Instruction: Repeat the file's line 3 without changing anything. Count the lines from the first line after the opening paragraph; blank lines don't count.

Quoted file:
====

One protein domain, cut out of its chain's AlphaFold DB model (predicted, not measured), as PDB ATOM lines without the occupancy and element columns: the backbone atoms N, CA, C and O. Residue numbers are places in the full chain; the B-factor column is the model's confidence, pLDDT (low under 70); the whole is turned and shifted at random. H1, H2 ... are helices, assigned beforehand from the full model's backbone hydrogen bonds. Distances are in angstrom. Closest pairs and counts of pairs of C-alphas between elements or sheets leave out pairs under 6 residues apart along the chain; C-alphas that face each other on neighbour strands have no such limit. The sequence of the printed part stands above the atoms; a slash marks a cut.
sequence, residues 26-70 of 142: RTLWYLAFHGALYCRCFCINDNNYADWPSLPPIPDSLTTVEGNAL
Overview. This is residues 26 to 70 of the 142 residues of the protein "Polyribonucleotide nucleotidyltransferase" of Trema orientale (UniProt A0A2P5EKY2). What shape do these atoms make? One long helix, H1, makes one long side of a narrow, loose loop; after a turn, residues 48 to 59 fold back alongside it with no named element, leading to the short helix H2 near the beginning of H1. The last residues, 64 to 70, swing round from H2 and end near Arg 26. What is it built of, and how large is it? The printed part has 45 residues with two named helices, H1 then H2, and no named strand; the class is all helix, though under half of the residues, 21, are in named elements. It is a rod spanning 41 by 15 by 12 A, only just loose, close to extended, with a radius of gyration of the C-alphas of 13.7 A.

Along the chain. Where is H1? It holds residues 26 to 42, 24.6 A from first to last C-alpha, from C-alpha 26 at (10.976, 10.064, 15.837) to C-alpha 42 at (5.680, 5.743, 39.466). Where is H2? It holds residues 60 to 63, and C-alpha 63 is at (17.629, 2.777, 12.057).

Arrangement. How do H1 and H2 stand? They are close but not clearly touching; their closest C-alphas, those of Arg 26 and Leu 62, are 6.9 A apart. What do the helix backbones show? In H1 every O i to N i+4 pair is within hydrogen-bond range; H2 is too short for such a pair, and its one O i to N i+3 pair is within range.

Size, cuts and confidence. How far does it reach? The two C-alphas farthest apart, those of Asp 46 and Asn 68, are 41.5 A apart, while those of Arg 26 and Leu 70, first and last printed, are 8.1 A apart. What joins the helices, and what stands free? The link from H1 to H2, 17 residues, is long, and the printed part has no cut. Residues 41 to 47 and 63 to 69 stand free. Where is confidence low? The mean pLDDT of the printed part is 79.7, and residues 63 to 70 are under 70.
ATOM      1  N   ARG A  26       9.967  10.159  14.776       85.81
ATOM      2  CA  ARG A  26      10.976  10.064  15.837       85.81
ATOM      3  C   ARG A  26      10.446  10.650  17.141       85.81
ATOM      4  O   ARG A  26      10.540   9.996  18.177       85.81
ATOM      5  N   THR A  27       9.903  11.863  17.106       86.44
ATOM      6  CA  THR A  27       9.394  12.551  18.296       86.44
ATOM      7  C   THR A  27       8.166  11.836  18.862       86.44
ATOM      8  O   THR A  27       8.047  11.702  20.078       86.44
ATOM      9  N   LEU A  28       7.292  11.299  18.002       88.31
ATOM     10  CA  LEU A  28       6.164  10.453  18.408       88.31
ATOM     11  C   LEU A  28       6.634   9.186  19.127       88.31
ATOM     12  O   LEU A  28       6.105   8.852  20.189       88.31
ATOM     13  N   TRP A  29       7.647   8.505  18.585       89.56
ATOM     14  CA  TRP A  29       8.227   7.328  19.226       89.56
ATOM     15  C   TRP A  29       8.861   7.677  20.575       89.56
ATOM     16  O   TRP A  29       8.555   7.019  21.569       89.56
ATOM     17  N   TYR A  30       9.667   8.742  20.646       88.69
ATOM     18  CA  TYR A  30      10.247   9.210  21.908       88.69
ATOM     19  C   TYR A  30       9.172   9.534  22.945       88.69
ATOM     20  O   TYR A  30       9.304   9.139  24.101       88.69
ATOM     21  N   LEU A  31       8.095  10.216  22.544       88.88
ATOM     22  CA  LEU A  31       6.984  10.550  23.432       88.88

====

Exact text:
Along the chain. Where is H1? It holds residues 26 to 42, 24.6 A from first to last C-alpha, from C-alpha 26 at (10.976, 10.064, 15.837) to C-alpha 42 at (5.680, 5.743, 39.466). Where is H2? It holds residues 60 to 63, and C-alpha 63 is at (17.629, 2.777, 12.057).